Two new ferries need two new names

By Washington, Our Home|August 6, 2012|Puget Sound, Western Washington|0 comments

Washington State FerryToday I saw a request for name suggestions for Washington State’s newest additions to the ferry fleet. I’ve got a dozen or so ideas that I’ll be submitting, and you can too by following the directions outlined in the news release below. Now before you start submitting things like S.S. Minnow, Ship of Fools or Taxpayer’s Folly, keep in mind that the Washington State Transportation Commission has certain requirements – such as names being consistant with the rest of the fleet’s names and reflecting our state’s storied history among others.

Read below for details:

Washington State Transportation Commission invites statewide participation

Posted 8.1.12

Transportation Commission Office – PO Box 47308 – Olympia, WA 98504-7308 (360) 705-7070

Date: August 1, 2012

Contact:  Reema Griffith, Transportation Commission Executive Director, 360-705-7070

OLYMPIA – Construction of two new Olympic Class 144-car ferries is under way and the Washington State Transportation Commission invites people statewide to get involved by submitting name ideas for the boats.

Washington State Ferries has 23 vessels in its fleet and many have names reflecting the state’s tribal heritage. The most recently-named vessels in the Kwa-di Tabil Class – Chetzemoka, Salish and Kennewick – are in keeping with that tradition.

The commission will follow these guidelines to assess ferry name proposals:

  • Names should carry statewide significance and represent our state’s image and culture.
  • Specifically, names should represent such things as state-adopted symbols, tribal names, names of bodies of water, geographic locations, cities, counties, or relate to nautical heritage.
  • Consideration will be given to the consistency with existing WSF fleet names.
  • Names should have broad familiarity, are non‐offensive, and meet ethical standards.
  • Names with commercial overtones or names honoring or commemorating individuals should be avoided, but will be considered upon careful review.

Proposals must establish how the name conforms to the commission’s guidelines; provide background information on the proposed name; and demonstrate widespread public support, commonly done via local media stories, letters of support from local/regional/ state bodies and officials, or local petitions.

Naming proposals must be received by close of business Wednesday, Sept. 26. Proposals may be mailed or emailed to:

Washington State Transportation Commission P.O. Box 47308 Olympia, WA 98504-7308

Email: transc@wsdot.wa.gov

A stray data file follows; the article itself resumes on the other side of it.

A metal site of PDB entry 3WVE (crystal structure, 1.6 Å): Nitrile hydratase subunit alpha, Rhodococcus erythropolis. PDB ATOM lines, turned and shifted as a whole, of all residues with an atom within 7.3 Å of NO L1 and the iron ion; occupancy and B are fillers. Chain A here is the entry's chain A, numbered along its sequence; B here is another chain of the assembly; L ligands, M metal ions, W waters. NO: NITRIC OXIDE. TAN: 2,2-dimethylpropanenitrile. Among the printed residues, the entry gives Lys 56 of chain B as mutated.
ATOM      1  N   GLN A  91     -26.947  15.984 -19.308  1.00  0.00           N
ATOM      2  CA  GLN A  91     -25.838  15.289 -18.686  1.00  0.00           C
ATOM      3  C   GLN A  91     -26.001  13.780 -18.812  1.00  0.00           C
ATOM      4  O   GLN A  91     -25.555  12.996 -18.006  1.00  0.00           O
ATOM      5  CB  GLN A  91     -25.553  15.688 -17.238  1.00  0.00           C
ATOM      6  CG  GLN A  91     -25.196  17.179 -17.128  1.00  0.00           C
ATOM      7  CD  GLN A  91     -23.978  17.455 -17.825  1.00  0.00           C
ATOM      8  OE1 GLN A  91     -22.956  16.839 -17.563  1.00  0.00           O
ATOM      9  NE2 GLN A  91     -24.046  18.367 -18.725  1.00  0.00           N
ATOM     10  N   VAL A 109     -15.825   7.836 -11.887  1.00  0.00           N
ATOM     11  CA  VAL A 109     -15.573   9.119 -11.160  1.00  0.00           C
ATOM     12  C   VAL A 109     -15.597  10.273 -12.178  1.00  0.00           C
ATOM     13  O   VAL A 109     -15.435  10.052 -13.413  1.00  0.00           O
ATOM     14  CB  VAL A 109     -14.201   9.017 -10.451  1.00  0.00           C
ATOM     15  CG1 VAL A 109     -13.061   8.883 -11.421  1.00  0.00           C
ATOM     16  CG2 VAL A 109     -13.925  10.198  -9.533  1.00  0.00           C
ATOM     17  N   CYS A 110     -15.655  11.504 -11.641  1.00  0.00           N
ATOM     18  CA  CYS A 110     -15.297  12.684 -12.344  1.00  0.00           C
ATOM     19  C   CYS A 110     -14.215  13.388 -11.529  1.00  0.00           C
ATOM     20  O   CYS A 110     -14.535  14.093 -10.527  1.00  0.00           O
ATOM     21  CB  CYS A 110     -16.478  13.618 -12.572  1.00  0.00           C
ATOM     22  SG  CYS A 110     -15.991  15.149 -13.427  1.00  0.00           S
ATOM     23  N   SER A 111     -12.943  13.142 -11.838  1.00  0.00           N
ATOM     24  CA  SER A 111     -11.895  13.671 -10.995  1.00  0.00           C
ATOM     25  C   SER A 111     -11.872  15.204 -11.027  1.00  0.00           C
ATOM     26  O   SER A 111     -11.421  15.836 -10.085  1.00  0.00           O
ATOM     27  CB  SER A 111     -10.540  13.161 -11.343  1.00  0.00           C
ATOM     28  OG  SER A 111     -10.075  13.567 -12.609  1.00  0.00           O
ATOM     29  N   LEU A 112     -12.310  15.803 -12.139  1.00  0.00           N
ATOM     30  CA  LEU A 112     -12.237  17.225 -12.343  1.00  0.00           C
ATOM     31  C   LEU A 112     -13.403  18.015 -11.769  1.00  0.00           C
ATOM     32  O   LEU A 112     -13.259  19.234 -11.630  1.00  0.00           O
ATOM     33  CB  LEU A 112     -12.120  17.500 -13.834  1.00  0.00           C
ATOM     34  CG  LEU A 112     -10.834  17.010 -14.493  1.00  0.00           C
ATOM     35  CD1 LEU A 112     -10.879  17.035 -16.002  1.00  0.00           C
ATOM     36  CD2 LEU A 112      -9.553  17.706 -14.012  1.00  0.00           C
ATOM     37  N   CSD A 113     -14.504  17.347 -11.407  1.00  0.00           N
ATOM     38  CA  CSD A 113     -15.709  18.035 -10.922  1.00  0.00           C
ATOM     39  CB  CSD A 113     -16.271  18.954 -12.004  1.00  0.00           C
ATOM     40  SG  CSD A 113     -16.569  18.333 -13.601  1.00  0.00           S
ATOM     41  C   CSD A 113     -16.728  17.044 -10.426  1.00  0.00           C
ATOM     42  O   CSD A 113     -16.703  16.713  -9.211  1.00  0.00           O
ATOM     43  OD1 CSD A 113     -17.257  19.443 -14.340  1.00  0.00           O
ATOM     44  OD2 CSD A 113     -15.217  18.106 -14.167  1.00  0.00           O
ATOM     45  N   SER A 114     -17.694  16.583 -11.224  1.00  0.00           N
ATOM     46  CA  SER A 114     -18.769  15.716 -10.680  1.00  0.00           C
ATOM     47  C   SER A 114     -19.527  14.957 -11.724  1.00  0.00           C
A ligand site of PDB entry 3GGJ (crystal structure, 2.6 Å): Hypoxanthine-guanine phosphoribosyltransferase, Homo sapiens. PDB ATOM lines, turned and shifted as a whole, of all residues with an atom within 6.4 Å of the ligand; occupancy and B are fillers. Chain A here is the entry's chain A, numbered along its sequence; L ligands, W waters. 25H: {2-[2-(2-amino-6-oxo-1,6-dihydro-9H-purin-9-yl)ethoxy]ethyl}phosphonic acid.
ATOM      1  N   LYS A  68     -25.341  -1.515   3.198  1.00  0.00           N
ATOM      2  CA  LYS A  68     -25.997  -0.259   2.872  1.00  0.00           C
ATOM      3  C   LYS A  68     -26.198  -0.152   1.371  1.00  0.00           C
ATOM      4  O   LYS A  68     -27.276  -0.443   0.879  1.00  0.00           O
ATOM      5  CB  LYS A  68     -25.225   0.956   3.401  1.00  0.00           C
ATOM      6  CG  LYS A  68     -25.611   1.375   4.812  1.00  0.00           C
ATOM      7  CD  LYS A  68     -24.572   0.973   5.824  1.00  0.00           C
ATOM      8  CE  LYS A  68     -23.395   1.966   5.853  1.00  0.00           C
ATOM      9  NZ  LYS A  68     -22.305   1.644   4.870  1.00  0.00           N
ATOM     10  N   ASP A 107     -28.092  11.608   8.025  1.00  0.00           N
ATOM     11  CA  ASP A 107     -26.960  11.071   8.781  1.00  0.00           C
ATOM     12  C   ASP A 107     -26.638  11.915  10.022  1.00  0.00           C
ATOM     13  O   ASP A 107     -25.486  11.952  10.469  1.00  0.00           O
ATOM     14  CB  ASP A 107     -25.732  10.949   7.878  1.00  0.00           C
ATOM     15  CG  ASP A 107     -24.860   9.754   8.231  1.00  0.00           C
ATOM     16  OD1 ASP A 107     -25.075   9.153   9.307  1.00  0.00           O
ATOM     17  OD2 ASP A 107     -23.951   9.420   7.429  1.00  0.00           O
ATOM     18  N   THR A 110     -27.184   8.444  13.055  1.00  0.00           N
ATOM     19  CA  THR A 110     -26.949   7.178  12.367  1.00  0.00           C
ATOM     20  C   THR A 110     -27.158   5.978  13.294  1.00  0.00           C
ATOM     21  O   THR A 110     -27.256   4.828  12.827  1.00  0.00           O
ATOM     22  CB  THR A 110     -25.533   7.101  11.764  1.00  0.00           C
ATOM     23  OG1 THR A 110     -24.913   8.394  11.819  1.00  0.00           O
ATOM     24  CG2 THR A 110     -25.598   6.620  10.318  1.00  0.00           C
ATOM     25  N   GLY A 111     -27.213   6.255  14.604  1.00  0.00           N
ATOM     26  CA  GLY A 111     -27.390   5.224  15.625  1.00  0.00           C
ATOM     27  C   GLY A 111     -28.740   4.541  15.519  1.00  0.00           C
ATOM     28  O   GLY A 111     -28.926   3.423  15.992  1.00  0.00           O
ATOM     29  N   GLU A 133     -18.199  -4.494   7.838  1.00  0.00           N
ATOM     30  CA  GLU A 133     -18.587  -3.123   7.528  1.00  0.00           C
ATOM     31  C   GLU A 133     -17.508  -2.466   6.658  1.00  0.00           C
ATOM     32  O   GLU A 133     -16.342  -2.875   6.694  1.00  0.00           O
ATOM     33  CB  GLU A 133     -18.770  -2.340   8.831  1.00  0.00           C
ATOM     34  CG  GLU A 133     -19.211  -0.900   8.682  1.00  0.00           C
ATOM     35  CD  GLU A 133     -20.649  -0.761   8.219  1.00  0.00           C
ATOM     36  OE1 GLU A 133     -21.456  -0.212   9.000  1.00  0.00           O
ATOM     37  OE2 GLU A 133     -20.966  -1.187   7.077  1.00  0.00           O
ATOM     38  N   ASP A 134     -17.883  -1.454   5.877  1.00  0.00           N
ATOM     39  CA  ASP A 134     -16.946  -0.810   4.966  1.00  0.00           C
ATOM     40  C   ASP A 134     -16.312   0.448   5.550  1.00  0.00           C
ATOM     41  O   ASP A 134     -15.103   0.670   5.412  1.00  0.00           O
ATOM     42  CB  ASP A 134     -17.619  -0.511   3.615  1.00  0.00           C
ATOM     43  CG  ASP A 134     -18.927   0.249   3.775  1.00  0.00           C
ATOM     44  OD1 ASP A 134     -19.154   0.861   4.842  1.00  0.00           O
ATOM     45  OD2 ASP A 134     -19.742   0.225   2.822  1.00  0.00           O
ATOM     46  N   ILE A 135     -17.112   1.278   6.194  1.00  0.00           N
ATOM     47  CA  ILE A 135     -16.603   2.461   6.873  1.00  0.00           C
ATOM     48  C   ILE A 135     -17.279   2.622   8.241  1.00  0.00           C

Following the deadline, the commission will begin a review and public comment process on eligible name proposals. This process will consider input from Washington State Ferries, the Ferry Advisory Committee executive council, and the general public. Final selection of the two vessel names will occur at the commission’s Nov. 13 meeting in Tacoma.

Additional information on ferry naming can be found on the commission website at:    http://www.wstc.wa.gov/Naming/default.htm

Americans with Disabilities Act (ADA) Information Accommodation requests for people with disabilities can be made by contacting the WSDOT Diversity/ADA Compliance team at wsdotada@wsdot.wa.gov or by calling toll free, 855-362-4ADA (4232). Persons who are deaf or hard of hearing may make a request by calling the Washington State Relay at 711.

Title VI Statement to Public WSDOT ensures full compliance with Title VI of the Civil Rights Act of 1964 by prohibiting discrimination against any person on the basis of race, color, national origin or sex in the provision of benefits and services resulting from its federally assisted programs and activities. For questions regarding WSDOT’s Title VI Program, you may contact the Department’s Title VI Coordinator at 360-705-7098 or 509-324-6018.

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About Washington, Our Home

My name is Erich R. Ebel. I was born in Spokane and moved to Colville, Bothell, Tacoma, and back to Spokane again, all before I was 14. I attended Washington State University in Pullman, graduated and moved back to Spokane. In 2000, I enlisted in the United State Army Reserve and spent six months at Fort Leonard Wood, Missouri. Then it was back to Spokane. After six years, it was time to get out and see the world. And what better place to start than Las Vegas, Nevada! I met my beautiful wife while working at KVBC-TV in Las Vegas, and after three years of suffering in the extreme heat and undeniably long nights, we were called back to Washington State. Landing first in Lakewood, we suffered for a year in an uncomfortably old and small apartment before a shooting and a kidnapping in our complex strongly urged us to leave town. After relocating to Lacey, we have now settled and spend as much time as we can exploring the fine facets of this beautiful state. From Tenino to Tonasket, Brewster to Blaine and Vader to Vancouver, I have enjoyed every moment of this great state.

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